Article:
Get by with a Little Help From My…. Props

Reflections of a curious Yogi

All of us are guilty of needing a bit of aid sometimes. Humans are imperfect in nature. Though some may believe that yoga props are only for inflexible or beginners, I think it’s important to keep in mind the advantages of having those little buddies by our side. Yoga props help us to reach some poses, while they help deepen others. You may have no use for a prop in a pose that mainly works with the hamstrings but could need them for one that activates the outer hips; when working with props you can decide by trial and error what is right for you, in the meantime I’ll outline some of the ways I choose to use props throughout my own practice.

Yoga Prop Directory (selected)

Chip Foam Yoga Block

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Cork Block

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Yoga Bolster

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Yoga Strap

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Supta Badha Konasana

This pose opens up the chest and heart. In class we lay on the floor with feet together opening the knees to the side. The use of blocks helps deepen the stretch along the front of the shoulders when placed one under the mid range of the upper back and if it helps, one under the head. You can also use a bolster which will reach along the length of your spine. Extremely calming, the pose mimics that of the stretch you do to wake up in the morning and will also help with shoulders that roll forward; compromising your posture. If the intensity is too much in your groin area, simply putting one block under each knee will help relieve any discomfort.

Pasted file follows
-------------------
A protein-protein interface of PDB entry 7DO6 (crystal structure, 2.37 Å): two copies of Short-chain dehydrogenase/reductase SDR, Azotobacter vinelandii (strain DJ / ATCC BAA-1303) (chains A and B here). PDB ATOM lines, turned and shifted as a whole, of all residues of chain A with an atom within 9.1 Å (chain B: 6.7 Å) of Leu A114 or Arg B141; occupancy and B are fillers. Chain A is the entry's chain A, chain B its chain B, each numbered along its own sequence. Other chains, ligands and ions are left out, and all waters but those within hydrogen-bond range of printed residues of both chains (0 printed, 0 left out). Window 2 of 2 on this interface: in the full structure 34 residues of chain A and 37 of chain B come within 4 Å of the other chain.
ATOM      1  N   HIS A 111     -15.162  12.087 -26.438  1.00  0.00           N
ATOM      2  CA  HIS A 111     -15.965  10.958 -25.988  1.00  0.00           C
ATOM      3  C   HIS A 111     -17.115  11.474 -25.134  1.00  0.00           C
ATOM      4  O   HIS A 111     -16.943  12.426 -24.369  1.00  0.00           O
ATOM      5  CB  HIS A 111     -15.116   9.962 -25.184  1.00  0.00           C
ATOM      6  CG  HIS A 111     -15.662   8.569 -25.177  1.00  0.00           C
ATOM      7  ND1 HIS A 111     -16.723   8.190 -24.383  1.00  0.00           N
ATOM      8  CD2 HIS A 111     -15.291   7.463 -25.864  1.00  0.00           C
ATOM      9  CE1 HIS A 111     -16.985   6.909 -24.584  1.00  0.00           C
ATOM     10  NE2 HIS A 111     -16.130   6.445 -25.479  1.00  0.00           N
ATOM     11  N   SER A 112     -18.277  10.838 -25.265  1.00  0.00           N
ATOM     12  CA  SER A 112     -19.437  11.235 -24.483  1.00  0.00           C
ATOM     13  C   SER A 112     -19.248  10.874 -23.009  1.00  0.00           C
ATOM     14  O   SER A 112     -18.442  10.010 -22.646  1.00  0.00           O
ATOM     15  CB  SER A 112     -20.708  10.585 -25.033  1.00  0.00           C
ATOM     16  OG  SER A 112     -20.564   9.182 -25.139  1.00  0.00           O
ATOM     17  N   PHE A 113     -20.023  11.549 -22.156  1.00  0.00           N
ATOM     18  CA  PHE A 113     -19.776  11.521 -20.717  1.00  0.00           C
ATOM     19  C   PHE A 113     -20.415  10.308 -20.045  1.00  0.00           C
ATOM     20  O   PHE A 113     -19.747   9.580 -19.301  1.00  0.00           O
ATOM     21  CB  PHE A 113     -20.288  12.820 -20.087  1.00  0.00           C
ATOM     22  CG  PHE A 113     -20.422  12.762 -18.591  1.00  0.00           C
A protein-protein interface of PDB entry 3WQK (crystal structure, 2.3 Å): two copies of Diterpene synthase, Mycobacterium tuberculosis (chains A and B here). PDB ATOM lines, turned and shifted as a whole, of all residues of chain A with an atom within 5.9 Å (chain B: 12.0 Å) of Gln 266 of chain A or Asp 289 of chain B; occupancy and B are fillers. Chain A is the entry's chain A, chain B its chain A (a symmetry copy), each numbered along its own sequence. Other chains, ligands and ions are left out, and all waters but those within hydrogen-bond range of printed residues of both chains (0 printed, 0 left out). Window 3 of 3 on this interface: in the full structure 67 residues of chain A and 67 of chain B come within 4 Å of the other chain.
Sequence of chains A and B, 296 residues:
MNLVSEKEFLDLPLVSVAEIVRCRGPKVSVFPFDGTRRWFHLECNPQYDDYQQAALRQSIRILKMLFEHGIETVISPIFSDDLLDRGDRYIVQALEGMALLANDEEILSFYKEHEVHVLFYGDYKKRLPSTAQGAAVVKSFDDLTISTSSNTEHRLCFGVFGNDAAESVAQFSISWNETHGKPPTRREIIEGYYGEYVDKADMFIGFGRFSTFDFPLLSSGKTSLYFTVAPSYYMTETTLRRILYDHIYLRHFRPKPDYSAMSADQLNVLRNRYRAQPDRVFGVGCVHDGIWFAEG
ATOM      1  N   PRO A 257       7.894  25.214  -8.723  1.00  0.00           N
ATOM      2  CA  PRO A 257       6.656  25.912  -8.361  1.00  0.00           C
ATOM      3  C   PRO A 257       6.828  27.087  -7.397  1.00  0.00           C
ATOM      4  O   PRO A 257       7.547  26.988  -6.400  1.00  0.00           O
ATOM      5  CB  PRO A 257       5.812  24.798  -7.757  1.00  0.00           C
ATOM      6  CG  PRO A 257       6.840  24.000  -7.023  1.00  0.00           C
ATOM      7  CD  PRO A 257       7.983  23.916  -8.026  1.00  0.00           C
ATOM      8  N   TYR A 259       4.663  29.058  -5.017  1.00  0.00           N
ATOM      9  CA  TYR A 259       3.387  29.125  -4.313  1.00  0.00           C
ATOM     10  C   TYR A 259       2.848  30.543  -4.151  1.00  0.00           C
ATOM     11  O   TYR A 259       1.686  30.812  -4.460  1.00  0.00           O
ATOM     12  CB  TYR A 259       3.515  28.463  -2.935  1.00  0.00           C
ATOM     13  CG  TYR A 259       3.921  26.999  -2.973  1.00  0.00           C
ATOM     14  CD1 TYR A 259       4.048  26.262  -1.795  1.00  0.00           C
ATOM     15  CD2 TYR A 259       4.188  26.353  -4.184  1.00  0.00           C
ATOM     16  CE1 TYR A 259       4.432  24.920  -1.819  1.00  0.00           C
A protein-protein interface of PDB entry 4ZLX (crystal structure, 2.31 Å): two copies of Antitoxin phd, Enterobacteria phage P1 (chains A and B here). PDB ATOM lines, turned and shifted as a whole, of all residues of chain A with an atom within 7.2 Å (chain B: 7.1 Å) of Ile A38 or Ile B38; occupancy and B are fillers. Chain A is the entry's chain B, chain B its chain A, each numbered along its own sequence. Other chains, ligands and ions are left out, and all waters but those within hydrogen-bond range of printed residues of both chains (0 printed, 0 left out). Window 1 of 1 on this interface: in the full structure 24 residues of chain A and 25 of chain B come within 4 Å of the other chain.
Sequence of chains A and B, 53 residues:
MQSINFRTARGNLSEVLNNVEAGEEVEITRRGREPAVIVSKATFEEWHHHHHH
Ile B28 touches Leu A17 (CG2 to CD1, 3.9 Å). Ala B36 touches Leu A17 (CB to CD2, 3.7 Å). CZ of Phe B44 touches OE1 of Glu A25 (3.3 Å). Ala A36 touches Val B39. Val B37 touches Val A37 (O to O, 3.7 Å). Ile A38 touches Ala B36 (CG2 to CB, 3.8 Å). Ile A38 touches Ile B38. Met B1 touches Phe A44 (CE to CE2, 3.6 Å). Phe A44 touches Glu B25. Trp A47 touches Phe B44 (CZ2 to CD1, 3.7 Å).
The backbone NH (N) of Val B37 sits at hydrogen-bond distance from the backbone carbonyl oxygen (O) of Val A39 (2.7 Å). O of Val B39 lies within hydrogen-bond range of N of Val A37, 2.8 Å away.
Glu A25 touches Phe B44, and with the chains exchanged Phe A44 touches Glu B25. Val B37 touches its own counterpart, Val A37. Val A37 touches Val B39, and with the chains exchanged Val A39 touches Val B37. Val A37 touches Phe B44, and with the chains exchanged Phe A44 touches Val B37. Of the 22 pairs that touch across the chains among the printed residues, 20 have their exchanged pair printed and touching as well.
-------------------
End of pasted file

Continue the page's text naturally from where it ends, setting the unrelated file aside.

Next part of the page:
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Utthita Trikonasana

Triangle pose is a wonderful way to open the side body; the muscles attached to the hip flexors and rib cage. We are always instructed in class to open our chest rather than letting it drop towards the ground, while bringing our hips in line with our rib cage. I almost always use a cork block to help at least on one side as I need it to steady my torso while paying attention to my knee as it tends to hyper extend. Though I could technically reach the floor in this pose, I choose not to as the block helps me really push down to rotate open, finding more breath in the side body and better alignment.

Eka Pada Rajakapotasana

Pigeon is a wonderful hip opener! This is another example of a pose that can be just as or more effective with less bending or downwards reach. Many of us reach for our heads to the ground, however if you really want that stretch through the outer hip on the bent leg it can be useful to keep your torso upright and continue rotating the foot towards a ninety degree angle. The foam block can be placed under the rotating hip to support you while you soften into this pose keeping your hip from over extending while allowing the stretch to slowly increase into the softness of the prop. I like to first find this alignment and then extend my back forward to place my forehead onto another cork block in front of me.

Dandasana